Friday, August 2, 2013

Native American Gender

Q: I read that Native Americans didn't have male and female genders, instead they just had animate and inanimate genders. Do Native Americans still feel this way? Is this why there are two-spirits in Native American culture?

A: Actually, more than anything, this is just an example of an English word changing its meaning over time. "Gender" originally just meant "category," which is the Latin word it came from. In Latin, nouns were categorized into groups of "masculine" nouns, "feminine" nouns, and "neuter" nouns, which used different grammatical endings. (You can still see this in many European languages, like Spanish.) That is how "gender" eventually came to specifically refer to masculinity/femininity, which is how it is usually used today.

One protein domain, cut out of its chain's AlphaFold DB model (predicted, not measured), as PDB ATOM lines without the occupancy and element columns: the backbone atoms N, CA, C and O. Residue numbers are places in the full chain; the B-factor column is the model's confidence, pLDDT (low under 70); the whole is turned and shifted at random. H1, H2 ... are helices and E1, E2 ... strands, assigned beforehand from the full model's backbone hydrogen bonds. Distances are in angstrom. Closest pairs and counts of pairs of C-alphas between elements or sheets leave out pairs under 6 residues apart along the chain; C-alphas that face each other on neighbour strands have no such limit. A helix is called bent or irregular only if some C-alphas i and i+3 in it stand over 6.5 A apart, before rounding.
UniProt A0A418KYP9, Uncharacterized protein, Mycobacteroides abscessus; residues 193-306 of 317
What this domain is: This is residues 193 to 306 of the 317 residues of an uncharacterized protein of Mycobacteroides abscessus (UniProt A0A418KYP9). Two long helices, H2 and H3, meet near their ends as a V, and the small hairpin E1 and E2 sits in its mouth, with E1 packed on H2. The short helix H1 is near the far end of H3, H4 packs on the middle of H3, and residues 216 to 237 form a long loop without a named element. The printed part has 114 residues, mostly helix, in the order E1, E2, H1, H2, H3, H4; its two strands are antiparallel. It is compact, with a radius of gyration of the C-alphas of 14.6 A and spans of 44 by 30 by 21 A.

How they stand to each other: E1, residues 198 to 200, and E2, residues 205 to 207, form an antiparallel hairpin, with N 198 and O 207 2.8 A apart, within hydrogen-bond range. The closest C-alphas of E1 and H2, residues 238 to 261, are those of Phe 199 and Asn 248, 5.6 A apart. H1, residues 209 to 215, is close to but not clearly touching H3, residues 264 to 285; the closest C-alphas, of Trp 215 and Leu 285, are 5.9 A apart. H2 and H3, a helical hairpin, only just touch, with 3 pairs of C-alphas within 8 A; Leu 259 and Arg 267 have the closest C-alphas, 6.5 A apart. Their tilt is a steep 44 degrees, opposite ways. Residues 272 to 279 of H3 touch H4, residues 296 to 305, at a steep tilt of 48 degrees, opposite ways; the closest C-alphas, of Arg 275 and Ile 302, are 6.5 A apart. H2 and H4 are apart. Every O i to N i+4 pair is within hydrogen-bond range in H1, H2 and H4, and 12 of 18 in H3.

Native American languages do not have masculine or feminine noun categories. Instead, some of them (such as the Ojibwe language) have animate and inanimate noun categories. Animate nouns, like "dog," take different grammatical forms than inanimate nouns, like "shoe." When linguists talk about "animate gender," they are using the older definition of "gender," and they mean the category of words that are animate.

This doesn't mean Native American cultures don't have male and female genders, don't care about gender, or don't have any traditional gender roles. It is solely a grammar issue. For comparison, the English language also does not have any grammatical masculine or feminine noun categorization.

As for two-spirits, in some Native American tribes, two-spirits were a special class of people who displayed both masculine and feminine qualities. They are completely unrelated to grammar.

Hope that helps, have a good day!
Native Languages of the Americas

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